GREENSBORO, N.C. — In February it was flu-like symptoms but she tested negative for the flu. Then in April, she had a stomach bug. Lisa Dames couldn't help but wonder if one of those illnesses was the coronavirus.
"For me, it was about peace of mind and just knowing one way or the other if I'd had it or not," said Dames.
She heard about LabCorp's coronavirus antibody tests--which look for resistance to the virus in the immune system.
LabCorp's tests don't require a doctor's note and cost $10. Dames went online and filled out a form on the company's website.
"It specifically asks if you have symptoms cause obviously they don't want folks that are currently infected to go into the labs for testing," said Dames.
She filled out the form and scheduled the appointment. Her finger was pricked for a blood sample and within 24 hours she had her test results back--negative.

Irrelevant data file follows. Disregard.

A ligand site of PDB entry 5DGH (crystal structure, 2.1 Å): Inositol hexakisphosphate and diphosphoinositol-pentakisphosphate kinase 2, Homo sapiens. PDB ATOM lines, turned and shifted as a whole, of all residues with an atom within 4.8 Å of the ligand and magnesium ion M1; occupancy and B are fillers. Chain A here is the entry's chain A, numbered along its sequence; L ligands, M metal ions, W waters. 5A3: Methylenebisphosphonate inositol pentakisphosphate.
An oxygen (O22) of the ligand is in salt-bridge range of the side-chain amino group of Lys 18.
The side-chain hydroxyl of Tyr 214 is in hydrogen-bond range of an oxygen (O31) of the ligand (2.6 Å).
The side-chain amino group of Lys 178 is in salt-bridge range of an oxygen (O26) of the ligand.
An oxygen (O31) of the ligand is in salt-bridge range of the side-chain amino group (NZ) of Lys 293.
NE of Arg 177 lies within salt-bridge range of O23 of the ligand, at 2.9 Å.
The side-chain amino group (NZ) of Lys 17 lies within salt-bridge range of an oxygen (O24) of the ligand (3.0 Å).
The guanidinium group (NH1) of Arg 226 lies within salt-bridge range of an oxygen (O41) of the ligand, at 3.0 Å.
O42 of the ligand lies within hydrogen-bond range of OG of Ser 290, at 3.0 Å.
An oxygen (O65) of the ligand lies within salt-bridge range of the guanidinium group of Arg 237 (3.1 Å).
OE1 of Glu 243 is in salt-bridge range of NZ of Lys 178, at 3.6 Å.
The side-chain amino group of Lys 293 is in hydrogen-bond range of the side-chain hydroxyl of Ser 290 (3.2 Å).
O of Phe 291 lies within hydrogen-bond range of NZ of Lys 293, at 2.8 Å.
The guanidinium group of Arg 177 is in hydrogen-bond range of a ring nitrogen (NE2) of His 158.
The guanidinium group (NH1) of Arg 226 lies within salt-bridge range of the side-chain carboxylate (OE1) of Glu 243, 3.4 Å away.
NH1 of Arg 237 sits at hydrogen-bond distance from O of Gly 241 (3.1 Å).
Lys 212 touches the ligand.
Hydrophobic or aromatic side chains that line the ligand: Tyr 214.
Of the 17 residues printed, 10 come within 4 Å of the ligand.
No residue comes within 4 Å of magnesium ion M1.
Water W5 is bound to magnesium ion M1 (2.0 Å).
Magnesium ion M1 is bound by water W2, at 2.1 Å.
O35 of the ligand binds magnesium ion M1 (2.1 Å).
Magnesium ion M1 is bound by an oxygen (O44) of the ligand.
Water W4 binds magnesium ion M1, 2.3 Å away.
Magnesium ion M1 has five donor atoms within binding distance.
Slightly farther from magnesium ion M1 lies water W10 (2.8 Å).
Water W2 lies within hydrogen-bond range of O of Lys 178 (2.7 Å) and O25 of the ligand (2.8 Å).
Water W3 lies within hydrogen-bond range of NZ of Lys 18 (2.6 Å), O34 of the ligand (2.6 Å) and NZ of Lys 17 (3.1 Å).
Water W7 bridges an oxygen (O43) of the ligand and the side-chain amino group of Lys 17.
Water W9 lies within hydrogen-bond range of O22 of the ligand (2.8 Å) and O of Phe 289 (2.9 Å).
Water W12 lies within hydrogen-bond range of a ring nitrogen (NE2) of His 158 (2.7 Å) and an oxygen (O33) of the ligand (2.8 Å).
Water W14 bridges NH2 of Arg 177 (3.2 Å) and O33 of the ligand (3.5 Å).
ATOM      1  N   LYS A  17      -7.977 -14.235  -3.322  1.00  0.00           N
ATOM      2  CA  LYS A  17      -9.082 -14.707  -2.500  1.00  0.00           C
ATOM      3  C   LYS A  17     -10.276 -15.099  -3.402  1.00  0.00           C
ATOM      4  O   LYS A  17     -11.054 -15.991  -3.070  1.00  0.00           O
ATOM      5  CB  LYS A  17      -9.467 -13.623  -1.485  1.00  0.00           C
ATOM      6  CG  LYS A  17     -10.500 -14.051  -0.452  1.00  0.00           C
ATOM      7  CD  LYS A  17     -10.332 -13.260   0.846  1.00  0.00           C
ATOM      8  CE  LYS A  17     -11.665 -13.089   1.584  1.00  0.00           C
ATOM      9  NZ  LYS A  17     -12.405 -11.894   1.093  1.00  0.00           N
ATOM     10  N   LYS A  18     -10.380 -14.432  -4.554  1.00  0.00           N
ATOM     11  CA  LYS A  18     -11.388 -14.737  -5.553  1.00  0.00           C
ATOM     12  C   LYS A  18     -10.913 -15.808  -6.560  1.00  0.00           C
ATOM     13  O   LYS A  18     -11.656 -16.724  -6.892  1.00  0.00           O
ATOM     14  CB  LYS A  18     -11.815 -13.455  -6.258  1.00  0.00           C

There are more than 200 antibody test kits on the market but experts are still grappling with how accurate the results are.
"Only 12 have been approved by the FDA. The ones that have been approved are believed to be very accurate but the ones that are not approved are not very accurate," said Novant Health senior vice president Dr. David Priest.
He said LabCorp's antibody test is one of those 12 FDA approved tests but there's still a lot of unknowns.
"The problem is it doesn't tell us how protected you are against the virus, it doesn't tell us how long that protection lasts," said Priest.
Experts recommend the test for people who were previously sick with coronavirus-like symptoms but not for people who have been healthy in recent months.